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Here lie many of Perth's most famous residents

By Chris Must, Perth EMC
Staff Writer

EMC Lifestyle Elmwood Cemetery is normally an unassuming place. The cemetery's name is not even visible from the road when the gates are open, which they are all but one day of the year - Halloween.

For the first time, the historic cemetery will be a featured attraction during Doors Open Perth, scheduled this year for Saturday, June 18. About 10,000 have been interred over the past 140 years in the 46-acre cemetery, including many who have featured prominently in the community's history.

"Everybody in here's important," stressed Wayne Harris, secretary treasurer for the cemetery board. It's just that some have achieved a great measure of fame or notoriety than most.

The cemetery was established under the auspices of the Perth Cemetery Company, registered March 27, 1872 with the County of Lanark under the 1850 Cemeteries Act of Upper Canada, said Harris. It is located off Dufferin Road, just north of Highway 7. Some of the individuals interred at Elmwood actually died prior to 1872 - they were disinterred from the Last Duel cemetery, and reburied.

The cemetery is home to a large, impressive monument to Lieutenant Alexander W. Kippen of the Canadian Intelligence Corps. Born in Perth on Aug. 16, 1857, Kippen was the first native of the community to die in combat. He was killed in action on May 12, 1885 at the Battle of Batoche, Saskatchewan (then part of the Northwest Territories), which put an end to the Louis Riel-led North-West Rebellion. Only eight soldiers on the government side were killed (and 22 wounded) in the fighting, but Kippen was unlucky enough to be one of them. Historical accounts indicate that he was on the front line of a charge by the Royal Grenadiers, 100 yards from the Metis rifle pits, when a bullet struck him in the head. An inscription on his monument at Elmwood states that it was "Erected to his memory by his fellow citizens, Masonic brethren, and comrades in arms." Thanks to a private donation, the monument has been professionally cleaned and restored to pristine condition.

Wartime Art

The grave of Lieutenant Alexander W. Kippen, Elmwood Cemetery.

Another large monument, topped with a Celtic cross, marks the final resting place of Rev. William Bell (May 20, 1780-Aug. 16, 1857.) Bell, a Presbyterian, was the first minister of any denomination to come to the newly founded Perth Military Settlement. He arrived in Perth from Edinburgh, Scotland in 1817, the year after the settlement was founded. Bell was born near Glasgow. He had little formal education before apprenticing as a carpenter, but his life took a dramatically different course when he enrolled in university and became a minister. When the Scottish settlers in Perth requested a minister, Bell was ordained by the Presbytery of Edinburgh and assigned "the pastoral charge of the Settlement on the Rideau in the Province of Upper Canada." Bell's diaries over the next 40 years chronicle the rough life of a pioneer in the new settlement including frequent journeys to church meetings in Prescott and Brockville in blizzards or scorching summer heat. Bell also played a prominent role in ending the career of Perth's military superintendent, Daniel Daverne, who eventually fled to the United States amid accusations of fraud and corruption.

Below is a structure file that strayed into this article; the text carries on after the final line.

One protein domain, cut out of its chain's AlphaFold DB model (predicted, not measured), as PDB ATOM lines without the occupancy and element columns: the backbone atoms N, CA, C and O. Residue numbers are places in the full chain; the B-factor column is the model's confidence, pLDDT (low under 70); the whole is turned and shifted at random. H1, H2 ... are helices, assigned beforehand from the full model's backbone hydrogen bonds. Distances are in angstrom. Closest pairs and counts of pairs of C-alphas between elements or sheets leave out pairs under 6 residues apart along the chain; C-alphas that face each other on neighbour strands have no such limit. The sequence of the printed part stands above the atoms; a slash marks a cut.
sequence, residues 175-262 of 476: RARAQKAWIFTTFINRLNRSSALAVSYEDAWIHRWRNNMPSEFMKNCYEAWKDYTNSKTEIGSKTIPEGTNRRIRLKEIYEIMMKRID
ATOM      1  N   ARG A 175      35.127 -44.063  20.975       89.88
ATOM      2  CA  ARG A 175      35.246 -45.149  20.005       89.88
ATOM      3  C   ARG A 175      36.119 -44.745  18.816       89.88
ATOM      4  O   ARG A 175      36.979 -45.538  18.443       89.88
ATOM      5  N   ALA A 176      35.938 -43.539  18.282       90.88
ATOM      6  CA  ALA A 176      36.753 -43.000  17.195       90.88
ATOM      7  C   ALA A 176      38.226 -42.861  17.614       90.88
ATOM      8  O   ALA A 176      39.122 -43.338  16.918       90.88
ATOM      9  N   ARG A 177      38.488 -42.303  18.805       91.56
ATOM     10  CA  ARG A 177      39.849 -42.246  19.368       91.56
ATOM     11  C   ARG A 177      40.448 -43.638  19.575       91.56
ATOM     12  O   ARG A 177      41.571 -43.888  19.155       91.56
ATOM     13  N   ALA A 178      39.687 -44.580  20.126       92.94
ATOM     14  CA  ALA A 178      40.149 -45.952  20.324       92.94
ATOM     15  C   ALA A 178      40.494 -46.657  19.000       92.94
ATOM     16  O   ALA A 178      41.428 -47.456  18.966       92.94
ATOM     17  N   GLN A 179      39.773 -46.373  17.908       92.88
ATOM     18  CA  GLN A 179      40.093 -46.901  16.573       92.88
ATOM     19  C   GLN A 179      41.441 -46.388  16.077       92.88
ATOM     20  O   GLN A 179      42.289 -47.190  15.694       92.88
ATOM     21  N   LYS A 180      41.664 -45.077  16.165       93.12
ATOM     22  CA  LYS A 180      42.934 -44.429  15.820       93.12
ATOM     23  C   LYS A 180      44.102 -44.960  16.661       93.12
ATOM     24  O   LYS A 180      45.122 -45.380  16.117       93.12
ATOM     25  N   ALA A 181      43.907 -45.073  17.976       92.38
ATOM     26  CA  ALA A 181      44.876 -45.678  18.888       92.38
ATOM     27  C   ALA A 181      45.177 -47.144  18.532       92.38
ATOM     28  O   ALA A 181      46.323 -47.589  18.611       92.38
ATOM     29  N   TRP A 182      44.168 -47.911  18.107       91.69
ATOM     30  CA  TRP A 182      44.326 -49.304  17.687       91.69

Also found at Elmwood is the grave marker of the famed "Marks Brothers," prominent local actors Thomas Marks (1832-1904) and R.W. Marks (1855-1931).

One more interesting memorial is the monument to Dr. J.F. Kennedy, who died in 1917, and his wife, Sarah D. Henderson. She was a relative of the Rev. Thomas Philip Henderson (1817-1887), who played a key role in the invention of the telephone. According to a plaque fixed to the top of the Kennedys' gravestone in memory of Rev. Henderson: "Native of Scotland, friend and advisor of Professor Alexander Melville Bell, he persuaded that family to come to Canada in 1870 to restore the health of their son, Alexander Graham Bell, inventor of the telephone.

"Mr. Henderson retired from the Baptist ministry in 1877 to pioneer the telephone business throughout Canada as Melville Bell's first general agent. In 1880 he entered the newly-formed Bell Telephone Company of Canada where he served faithfully until his death."

Launched in 2002 by the Ontario Heritage Trust, the aim of Doors Open Ontario is to help communities rediscover their own heritage. Across Ontario this year communities will once again open the doors to hundreds of fascinating heritage sites including commercial buildings, courthouses, theatres, museums, places of worship, and natural heritage sites. Admission is free. Many of the participating sites are normally closed to the public, so Doors Open provides a rare opportunity to explore some hidden gems